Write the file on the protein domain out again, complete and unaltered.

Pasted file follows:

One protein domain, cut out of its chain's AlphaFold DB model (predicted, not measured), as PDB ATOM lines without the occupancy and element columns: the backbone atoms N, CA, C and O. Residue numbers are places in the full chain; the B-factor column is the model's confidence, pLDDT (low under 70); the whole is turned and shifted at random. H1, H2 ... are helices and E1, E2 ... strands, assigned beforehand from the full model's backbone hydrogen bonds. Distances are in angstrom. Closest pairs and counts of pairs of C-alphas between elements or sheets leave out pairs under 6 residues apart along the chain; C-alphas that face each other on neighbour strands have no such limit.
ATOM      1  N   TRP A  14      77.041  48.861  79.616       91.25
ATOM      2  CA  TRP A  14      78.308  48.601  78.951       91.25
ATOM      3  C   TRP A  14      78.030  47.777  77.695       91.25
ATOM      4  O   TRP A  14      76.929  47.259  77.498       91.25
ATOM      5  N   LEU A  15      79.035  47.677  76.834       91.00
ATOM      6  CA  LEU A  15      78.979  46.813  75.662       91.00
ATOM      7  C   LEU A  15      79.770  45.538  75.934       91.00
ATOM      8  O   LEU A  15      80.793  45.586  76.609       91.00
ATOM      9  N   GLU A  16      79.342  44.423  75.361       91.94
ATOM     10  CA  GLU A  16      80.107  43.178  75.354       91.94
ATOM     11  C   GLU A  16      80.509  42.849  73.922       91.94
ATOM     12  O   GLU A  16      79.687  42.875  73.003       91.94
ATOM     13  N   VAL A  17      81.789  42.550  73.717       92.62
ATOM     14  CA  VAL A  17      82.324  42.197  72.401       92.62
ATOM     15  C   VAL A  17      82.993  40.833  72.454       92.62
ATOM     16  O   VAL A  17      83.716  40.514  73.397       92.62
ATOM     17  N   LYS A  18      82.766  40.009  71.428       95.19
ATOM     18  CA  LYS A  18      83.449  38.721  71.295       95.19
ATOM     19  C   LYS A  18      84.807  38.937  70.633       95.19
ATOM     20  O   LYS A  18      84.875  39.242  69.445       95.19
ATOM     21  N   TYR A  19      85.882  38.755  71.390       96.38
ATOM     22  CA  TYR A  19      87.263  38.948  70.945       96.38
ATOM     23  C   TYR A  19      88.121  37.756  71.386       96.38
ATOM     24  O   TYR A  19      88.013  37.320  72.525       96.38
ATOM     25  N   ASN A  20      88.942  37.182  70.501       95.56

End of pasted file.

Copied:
One protein domain, cut out of its chain's AlphaFold DB model (predicted, not measured), as PDB ATOM lines without the occupancy and element columns: the backbone atoms N, CA, C and O. Residue numbers are places in the full chain; the B-factor column is the model's confidence, pLDDT (low under 70); the whole is turned and shifted at random. H1, H2 ... are helices and E1, E2 ... strands, assigned beforehand from the full model's backbone hydrogen bonds. Distances are in angstrom. Closest pairs and counts of pairs of C-alphas between elements or sheets leave out pairs under 6 residues apart along the chain; C-alphas that face each other on neighbour strands have no such limit.
ATOM      1  N   TRP A  14      77.041  48.861  79.616       91.25
ATOM      2  CA  TRP A  14      78.308  48.601  78.951       91.25
ATOM      3  C   TRP A  14      78.030  47.777  77.695       91.25
ATOM      4  O   TRP A  14      76.929  47.259  77.498       91.25
ATOM      5  N   LEU A  15      79.035  47.677  76.834       91.00
ATOM      6  CA  LEU A  15      78.979  46.813  75.662       91.00
ATOM      7  C   LEU A  15      79.770  45.538  75.934       91.00
ATOM      8  O   LEU A  15      80.793  45.586  76.609       91.00
ATOM      9  N   GLU A  16      79.342  44.423  75.361       91.94
ATOM     10  CA  GLU A  16      80.107  43.178  75.354       91.94
ATOM     11  C   GLU A  16      80.509  42.849  73.922       91.94
ATOM     12  O   GLU A  16      79.687  42.875  73.003       91.94
ATOM     13  N   VAL A  17      81.789  42.550  73.717       92.62
ATOM     14  CA  VAL A  17      82.324  42.197  72.401       92.62
ATOM     15  C   VAL A  17      82.993  40.833  72.454       92.62
ATOM     16  O   VAL A  17      83.716  40.514  73.397       92.62
ATOM     17  N   LYS A  18      82.766  40.009  71.428       95.19
ATOM     18  CA  LYS A  18      83.449  38.721  71.295       95.19
ATOM     19  C   LYS A  18      84.807  38.937  70.633       95.19
ATOM     20  O   LYS A  18      84.875  39.242  69.445       95.19
ATOM     21  N   TYR A  19      85.882  38.755  71.390       96.38
ATOM     22  CA  TYR A  19      87.263  38.948  70.945       96.38
ATOM     23  C   TYR A  19      88.121  37.756  71.386       96.38
ATOM     24  O   TYR A  19      88.013  37.320  72.525       96.38
ATOM     25  N   ASN A  20      88.942  37.182  70.501       95.56